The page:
Starting on January 1, 2023, the minimum wage in Washington state will increase to $15.74 per hour for workers aged 16 and older.
This increase, which is nearly 9%, will make Washington’s minimum wage the highest in the country, even surpassing California’s planned increase to $15.50 per hour.
The increase in Washington’s minimum wage is due to inflation, as consumer prices in the Seattle area have increased by 9% in the past year, surpassing the national inflation rate of 8.3%, according to the Bureau of Labor Statistics.
While a minimum wage increase may seem like a way to improve incomes and lift workers out of poverty, it can actually have negative effects on young workers. A higher minimum wage can reduce employment opportunities and create unemployment, as employers may be less likely to hire teens who typically fill lower-paid positions. A 2014 study found that a 10% increase in the minimum wage can lead to a reduction in youth employment of up to 7% in a particular region.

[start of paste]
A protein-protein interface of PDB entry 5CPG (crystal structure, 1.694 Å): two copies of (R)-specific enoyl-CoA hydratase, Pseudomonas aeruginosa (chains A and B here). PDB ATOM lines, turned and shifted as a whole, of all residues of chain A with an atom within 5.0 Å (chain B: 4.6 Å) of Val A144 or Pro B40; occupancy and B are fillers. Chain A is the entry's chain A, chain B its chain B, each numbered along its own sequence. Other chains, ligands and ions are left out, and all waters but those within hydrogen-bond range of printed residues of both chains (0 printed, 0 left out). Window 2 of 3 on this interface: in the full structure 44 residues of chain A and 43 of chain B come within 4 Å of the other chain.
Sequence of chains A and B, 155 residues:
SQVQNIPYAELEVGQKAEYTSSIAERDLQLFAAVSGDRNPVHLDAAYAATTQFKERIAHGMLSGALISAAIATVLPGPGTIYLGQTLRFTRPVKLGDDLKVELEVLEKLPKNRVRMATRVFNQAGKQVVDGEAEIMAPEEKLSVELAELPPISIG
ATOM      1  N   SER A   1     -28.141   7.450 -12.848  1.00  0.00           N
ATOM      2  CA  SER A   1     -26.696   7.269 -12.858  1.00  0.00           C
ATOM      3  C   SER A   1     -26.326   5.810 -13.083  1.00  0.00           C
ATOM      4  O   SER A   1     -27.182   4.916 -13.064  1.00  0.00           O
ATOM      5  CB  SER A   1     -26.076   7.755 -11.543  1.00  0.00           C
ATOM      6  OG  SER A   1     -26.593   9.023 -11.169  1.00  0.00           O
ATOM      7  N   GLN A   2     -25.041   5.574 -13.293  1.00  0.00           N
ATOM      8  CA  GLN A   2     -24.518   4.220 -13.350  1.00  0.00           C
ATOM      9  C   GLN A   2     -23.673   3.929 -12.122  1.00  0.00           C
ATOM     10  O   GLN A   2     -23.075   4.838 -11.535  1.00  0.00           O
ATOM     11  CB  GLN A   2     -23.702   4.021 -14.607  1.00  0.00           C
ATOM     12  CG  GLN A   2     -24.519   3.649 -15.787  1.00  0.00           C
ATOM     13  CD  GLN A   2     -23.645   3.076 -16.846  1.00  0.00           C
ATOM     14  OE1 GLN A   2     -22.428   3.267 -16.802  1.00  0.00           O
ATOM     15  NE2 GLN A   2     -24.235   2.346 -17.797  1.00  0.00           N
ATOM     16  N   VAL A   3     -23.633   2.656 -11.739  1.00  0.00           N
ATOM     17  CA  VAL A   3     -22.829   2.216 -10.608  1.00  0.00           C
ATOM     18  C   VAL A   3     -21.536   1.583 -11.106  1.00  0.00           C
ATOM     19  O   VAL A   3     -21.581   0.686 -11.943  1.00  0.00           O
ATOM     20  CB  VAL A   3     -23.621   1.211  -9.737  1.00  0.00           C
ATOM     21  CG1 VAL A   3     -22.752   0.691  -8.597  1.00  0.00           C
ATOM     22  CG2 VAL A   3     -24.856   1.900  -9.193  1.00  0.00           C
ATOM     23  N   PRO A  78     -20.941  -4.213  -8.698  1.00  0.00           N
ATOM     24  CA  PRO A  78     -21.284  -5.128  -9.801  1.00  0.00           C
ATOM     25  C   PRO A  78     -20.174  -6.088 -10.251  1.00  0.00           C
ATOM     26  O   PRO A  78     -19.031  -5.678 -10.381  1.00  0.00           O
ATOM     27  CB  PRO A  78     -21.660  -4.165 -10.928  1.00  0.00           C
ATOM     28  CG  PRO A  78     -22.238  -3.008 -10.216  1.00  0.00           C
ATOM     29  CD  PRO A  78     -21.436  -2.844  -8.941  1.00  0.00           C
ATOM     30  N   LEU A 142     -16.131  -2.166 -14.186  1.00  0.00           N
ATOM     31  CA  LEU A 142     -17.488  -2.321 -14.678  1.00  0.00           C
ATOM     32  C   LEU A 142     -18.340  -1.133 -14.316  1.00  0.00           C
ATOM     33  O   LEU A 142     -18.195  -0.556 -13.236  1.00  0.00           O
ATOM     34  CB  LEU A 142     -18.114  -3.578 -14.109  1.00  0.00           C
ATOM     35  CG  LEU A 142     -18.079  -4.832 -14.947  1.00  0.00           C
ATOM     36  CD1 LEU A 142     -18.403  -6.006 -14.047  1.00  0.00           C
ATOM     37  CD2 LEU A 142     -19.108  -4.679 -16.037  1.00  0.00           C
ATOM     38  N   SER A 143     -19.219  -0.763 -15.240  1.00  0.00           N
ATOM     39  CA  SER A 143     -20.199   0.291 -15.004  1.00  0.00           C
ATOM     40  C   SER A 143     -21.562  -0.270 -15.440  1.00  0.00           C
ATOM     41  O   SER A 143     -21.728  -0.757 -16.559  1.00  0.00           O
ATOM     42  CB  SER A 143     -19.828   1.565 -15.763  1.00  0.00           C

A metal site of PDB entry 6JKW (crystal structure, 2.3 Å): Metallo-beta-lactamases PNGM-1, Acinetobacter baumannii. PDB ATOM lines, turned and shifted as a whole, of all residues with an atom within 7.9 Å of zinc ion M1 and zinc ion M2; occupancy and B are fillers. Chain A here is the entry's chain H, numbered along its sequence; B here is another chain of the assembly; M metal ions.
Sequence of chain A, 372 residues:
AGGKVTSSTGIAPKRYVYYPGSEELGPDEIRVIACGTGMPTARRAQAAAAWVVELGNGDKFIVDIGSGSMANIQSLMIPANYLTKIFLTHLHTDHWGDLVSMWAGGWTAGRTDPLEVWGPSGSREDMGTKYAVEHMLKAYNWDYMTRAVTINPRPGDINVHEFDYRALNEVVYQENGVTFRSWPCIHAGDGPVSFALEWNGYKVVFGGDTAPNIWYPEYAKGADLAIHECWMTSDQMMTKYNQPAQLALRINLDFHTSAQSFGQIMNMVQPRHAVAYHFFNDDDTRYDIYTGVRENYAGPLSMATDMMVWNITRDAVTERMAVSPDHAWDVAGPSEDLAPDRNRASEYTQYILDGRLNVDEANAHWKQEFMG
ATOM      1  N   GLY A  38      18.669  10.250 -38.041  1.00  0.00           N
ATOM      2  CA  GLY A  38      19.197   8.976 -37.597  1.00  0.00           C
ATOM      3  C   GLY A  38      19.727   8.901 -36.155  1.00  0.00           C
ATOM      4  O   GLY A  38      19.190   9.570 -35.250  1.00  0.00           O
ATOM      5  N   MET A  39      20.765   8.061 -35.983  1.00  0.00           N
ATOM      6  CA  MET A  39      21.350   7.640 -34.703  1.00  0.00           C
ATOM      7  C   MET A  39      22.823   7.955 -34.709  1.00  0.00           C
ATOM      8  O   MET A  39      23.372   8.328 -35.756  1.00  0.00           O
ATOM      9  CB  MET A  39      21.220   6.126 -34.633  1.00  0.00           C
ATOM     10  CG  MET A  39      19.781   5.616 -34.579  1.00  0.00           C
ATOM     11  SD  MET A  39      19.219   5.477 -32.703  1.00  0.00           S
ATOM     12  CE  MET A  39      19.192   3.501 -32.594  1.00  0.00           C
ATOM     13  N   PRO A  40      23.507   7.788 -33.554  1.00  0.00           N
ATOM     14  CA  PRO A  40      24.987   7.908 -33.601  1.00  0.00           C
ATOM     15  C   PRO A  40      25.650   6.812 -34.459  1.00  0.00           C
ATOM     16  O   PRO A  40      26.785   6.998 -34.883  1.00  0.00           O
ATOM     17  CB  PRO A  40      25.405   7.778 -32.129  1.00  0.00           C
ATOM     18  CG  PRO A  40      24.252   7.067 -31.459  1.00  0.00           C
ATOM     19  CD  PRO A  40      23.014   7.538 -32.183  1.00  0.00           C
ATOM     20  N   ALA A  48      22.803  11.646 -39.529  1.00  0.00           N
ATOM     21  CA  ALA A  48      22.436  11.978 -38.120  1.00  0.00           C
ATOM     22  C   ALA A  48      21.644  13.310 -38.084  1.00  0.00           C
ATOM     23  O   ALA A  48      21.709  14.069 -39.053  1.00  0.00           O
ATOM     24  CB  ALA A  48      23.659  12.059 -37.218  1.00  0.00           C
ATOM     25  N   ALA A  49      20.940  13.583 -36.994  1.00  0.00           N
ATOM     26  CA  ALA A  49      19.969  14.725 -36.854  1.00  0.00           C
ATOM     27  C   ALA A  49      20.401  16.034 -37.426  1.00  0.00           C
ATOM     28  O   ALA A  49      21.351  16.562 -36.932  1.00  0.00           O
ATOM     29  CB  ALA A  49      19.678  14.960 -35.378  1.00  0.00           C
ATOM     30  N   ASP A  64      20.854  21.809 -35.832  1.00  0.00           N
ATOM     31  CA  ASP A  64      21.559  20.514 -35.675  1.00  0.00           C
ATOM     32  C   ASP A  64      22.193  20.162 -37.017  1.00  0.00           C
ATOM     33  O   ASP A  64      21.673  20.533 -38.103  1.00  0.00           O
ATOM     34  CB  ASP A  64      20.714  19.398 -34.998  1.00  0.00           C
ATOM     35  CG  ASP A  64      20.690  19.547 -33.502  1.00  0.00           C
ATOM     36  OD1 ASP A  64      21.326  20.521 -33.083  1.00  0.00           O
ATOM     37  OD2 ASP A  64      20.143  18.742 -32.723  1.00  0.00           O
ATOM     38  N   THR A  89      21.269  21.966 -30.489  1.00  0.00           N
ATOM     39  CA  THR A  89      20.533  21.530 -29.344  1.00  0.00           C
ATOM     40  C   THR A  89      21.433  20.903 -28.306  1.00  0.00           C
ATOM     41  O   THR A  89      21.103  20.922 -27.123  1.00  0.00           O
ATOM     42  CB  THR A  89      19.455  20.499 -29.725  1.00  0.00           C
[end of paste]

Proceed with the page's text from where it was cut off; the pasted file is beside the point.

Young people may also miss out on on-the-job training opportunities that could lead to higher wages later on, as employers may not be able to afford to pay as many lower-wage workers. When they are unable to find jobs, these young people may need to rely on their families or the social welfare system for support. This can lead to a delay in their entry into the labor market and lower lifetime income for young, unskilled workers.
It is worth noting that nearly half of all minimum wage earners are teenagers or young people still living with their parents. A minimum wage hike means that young people may be priced out of the opportunity to work. This is especially concerning as Washington’s unemployment rate has recently increased from 3.8% to 4%.
In some cases, automatic minimum wage increases may not take into account the specific economic conditions of a particular region or industry. For example, if the minimum wage is increased in a region that is experiencing an economic downturn or high unemployment, it may have a greater impact on employment opportunities for young and unskilled workers.
In Washington state, the minimum wage is determined by the Washington State Department of Labor and Industries (L&I), which is a state agency. While the state legislature and the Governor do have some oversight over the L&I, there is generally no direct voter representation in the decision to increase the minimum wage based on the Consumer Price Index (CPI). This means that young people and other affected groups may not have a direct say in a matter that affects them.